Since its opening in 1968, the Henie Onstad Kunstsenter (HOK) has been one of Norway's most important cultural buildings. With its distinctive, expressive architecture, organically located among the landscape of Høvikodden, and with its dynamic use of materials such as glass, stone, natural concrete and copper, the building stirred international attention. When the two young Norwegian architects, Jon Eikvar and Svein Erik Engebretsen, won the Sonja Henie and Niels Onstad architecture competition in 1964, it was their very first architectural assignment. "We tried to embody the idea of a forum where the relationship between art forms could unfold and be experienced".
Eikvar and Engebretsen's sketches portrayed a building composed with particular attention to the terrain of Høvikodden. The building unfolds across the landscape, with several halls linked to the main entrance and the now iconic central round transparent plastic tube elevator, which served as the inspiration for HOK's circular logo. The exhibition spaces open out towards the fjord like a fan, a stretched hand or an unfurled maple leaf. The architects claimed Frank Lloyd Write, Le Corbusier and Mies van der Rohe as their main sources of inspiration.
Henie and Onstad opted for a team of talented, young Norwegian partners, and they exclusively used Norwegian materials and suppliers throughout the construction process. The Kunstsenter's first director, Ole Henrik Moe, exerted sizable influence on the process, jointly with the two architects and the founders. The building was crafted specifically to house the visual arts, a restaurant, as well as music and performance arts. Two handmade, state-of-the-art mixing boards from Kongsberg Våpenfabrikk helped to establish HOK as one of Europe's most advanced recording studios.
In 1994, the building was extended with a two-story wing along the waterfront, comprising what was then Norway's largest exhibition space (1,300 square meters), as well as several technical spaces and workshops. The wing was designed by the same architects, Eikvar and Engebretsen, and is constructed as a natural extension of the original building. In 2003, another extension was built, which was donated by the gallery owner Haaken A. Christen and designed by architect Stein Halvorsen. The main material used in the construction of the extension was wood, in contrast to the main building's primary use of concrete and aluminum.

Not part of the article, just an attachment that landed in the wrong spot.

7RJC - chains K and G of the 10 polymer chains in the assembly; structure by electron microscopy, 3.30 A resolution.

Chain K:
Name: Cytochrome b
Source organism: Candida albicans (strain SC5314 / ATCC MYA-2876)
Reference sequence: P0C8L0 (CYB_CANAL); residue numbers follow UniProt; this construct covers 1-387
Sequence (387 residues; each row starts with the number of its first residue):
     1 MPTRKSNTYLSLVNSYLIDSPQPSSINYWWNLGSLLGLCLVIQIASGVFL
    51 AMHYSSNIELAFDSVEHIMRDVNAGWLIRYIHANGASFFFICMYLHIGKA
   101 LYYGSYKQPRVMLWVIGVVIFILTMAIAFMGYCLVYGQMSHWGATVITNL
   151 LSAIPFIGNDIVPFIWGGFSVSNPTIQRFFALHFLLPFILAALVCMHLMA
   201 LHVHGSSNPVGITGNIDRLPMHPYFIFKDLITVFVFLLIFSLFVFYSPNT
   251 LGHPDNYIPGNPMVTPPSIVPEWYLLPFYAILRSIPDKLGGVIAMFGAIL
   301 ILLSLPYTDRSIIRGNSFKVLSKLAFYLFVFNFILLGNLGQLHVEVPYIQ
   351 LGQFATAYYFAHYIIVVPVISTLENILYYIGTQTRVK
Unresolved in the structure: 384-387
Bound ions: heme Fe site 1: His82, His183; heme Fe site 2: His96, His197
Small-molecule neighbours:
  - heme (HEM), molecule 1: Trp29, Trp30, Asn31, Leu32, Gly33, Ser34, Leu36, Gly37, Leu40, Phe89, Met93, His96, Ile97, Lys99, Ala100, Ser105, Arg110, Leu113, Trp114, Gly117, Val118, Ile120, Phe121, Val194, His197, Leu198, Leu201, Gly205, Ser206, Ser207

Altogether, the current building covers a space of approximately 9,500 square meters, of which approximately 3,500 are for exhibition space. In 2013, HOK saw the start of a major renovation project, with the aim to restore many of the original qualities of the main building from 1968, and make it more energy efficient and sustainable for the future. The restoration work will continue through 2017.
Interior and Design
The primary materials used in construction of the main building—natural concrete, glass and copper—are also reflected in the interior design of the Henie Onstad Kunstsenter, together with teak and carefully selected textiles. Sonja Henie actively travelled to various retailers in her search for the perfect textiles and colours. Among others, she selected a deep red carpet from California. The colour can still be seen today on the original curtains and was used in both stairwells, in the trophy room, the auditorium and on upholstery. Henie and Onstad also commissioned one of Norway's most current prominent furniture designers, Sven Ivar Dysthe, to design a range of furniture for HOK. As a recent graduate from London, Dysthe eagerly dove into the task. He designed the Prisma series, which comprised tables, lounge chairs and ottomans produced by the Møre Lenestol Factory AS. He also designed the legendary Popcorn Chair in fiberglass and steel pipes, a chair that has since become an iconic collectors item. This furniture was produced exclusively for HOK. It was only in 2012 that the Popcorn Chair was relaunched for retail, and the remaining Prisma furniture pieces were reproduced starting in 2013. Since 2014, all of the originally designed Prisma furniture is to be found once again among areas of HOK, in keeping with the restoration project.